Guest Column
Come on, Champa Bay, let’s get vaccinated | Column
You have questions. We two Tampa General doctors have answers.
A Pfizer COVID-19 vaccine is prepared.
A Pfizer COVID-19 vaccine is prepared.
Published June 1, 2021|Updated June 1, 2021

As physicians, we understand how much everyone wants to go back to normal and put COVID behind us: to return to a time when we could physically be together, cheering on Tampa’s amazing sports teams, checking out the latest concerts or visiting our beautiful beaches.

Believe us, we want the same thing.

Dr. Peggy Duggan

The good news is that there’s a safe and convenient way for each of us to help protect ourselves and our communities: getting the COVID vaccine.

We are grateful for the thousands of you across Tampa Bay and beyond who already have rolled up your sleeves and chosen to get vaccinated. Thanks to you, 42% of Hillsborough County adults and 49% of Pinellas County adults are fully vaccinated. We would urge the rest of you, including the young teens ages 12 to 15 who were just recently approved to receive vaccine, to make the same choice.

Dr. Patricia Emmanuel
Dr. Patricia Emmanuel [ Provided ]

We have seen firsthand what COVID can do. We are still seeing it. That is one reason why physicians, nurses and other front-line caregivers have lined up to get vaccinated themselves: We are far more afraid of the virus than the vaccine.

Still, we understand that some Tampa Bay residents, especially parents, may have questions you want answered before you or your children get vaccinated. Some are choosing to wait and see. We would like to reassure you that the vaccines are safe, and answer a few of the questions that we’re hearing from our patients and friends most often:

COVID doesn’t kill children. Why should I risk getting my child vaccinated?” It’s true, children are less likely to die from COVID. But COVID still has killed about 300 children in the United States, more deaths than what we see from influenza each year, and some children who have survived may suffer lifelong health consequences, such as permanent lung or kidney damage.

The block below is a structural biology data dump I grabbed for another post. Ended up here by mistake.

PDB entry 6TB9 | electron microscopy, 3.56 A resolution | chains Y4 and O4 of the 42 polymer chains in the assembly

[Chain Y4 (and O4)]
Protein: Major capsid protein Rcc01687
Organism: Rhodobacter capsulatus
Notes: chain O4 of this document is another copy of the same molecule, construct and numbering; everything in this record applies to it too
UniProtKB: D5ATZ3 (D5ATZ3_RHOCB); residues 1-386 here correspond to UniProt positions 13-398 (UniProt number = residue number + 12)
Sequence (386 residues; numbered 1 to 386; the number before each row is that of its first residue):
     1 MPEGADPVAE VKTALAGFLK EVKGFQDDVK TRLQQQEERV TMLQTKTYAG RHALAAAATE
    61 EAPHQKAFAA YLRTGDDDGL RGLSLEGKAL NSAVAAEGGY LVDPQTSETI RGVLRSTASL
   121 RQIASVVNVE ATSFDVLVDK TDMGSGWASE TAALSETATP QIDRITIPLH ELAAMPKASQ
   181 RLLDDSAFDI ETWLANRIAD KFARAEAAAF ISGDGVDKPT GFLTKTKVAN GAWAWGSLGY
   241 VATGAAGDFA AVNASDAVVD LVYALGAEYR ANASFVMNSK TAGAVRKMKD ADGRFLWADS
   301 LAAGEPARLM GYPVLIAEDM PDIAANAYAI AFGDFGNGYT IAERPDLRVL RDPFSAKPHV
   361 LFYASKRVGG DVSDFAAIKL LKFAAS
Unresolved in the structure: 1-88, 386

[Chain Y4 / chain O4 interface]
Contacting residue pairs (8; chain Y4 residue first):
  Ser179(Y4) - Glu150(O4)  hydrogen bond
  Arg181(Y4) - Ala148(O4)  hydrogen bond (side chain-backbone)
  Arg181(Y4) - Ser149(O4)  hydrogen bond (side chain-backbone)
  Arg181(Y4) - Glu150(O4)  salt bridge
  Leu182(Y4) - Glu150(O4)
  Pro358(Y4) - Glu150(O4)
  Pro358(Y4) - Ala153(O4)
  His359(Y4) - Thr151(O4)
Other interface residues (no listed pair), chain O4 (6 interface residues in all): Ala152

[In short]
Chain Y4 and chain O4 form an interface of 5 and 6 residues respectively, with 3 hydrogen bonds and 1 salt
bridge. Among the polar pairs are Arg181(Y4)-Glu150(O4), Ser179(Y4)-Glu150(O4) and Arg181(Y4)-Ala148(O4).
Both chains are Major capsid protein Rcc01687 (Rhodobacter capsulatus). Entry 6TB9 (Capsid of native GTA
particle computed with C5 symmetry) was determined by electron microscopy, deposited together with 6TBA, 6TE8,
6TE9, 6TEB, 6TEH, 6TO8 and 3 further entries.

“The COVID vaccine was rushed into production. How do we know it’s safe?” While these vaccines are new, researchers have been studying and working with mRNA vaccines, the kind used to fight COVID, for many years.

“I already had COVID. Why should I get vaccinated?” After you contract COVID, you are likely to have immunity for some period of time — but that protection wanes over time and experts aren’t sure how long it lasts. It also may not protect you from the new COVID variants.

“What about these new variants? Will the vaccine work against them?” Fortunately, studies show the vaccine appears to be effective against the new variants of COVID, according to the World Health Organization. Since the variants both spread more easily and can make you sicker, avoiding the variants is another good reason to get vaccinated.

Spend your days with Hayes

Spend your days with Hayes

Subscribe to our free Stephinitely newsletter

Columnist Stephanie Hayes will share thoughts, feelings and funny business with you every Monday.

You’re all signed up!

Want more of our free, weekly newsletters in your inbox? Let’s get started.

Explore all your options

“How will it help my community if I get vaccinated?” The vaccine doesn’t protect everyone. It appears that many people with weakened immune systems, such as transplant recipients and people fighting cancer, do not produce high enough levels of antibodies when they get vaccinated. That means the vaccine offers them little protection. So the more people who get vaccinated, the less COVID is transmitted in the community and the more the vulnerable are protected.

Ultimately, that’s a good reason to choose the vaccine. When you get vaccinated, you protect more than yourself. You help make your community safer, stronger — and better. Right now, we’re in the middle of the pack when it comes to vaccination rates. We know we can boost that higher.

We’re already known as Champa Bay. Now let’s become vaccine champions.

Dr. Peggy Duggan is the chief medical officer at Tampa General Hospital. Dr. Patricia Emmanuel, a pediatric infectious diseases specialist, is co-medical director of Women’s and Children’s Health at Tampa General and chair of pediatrics at the USF Health Morsani College of Medicine.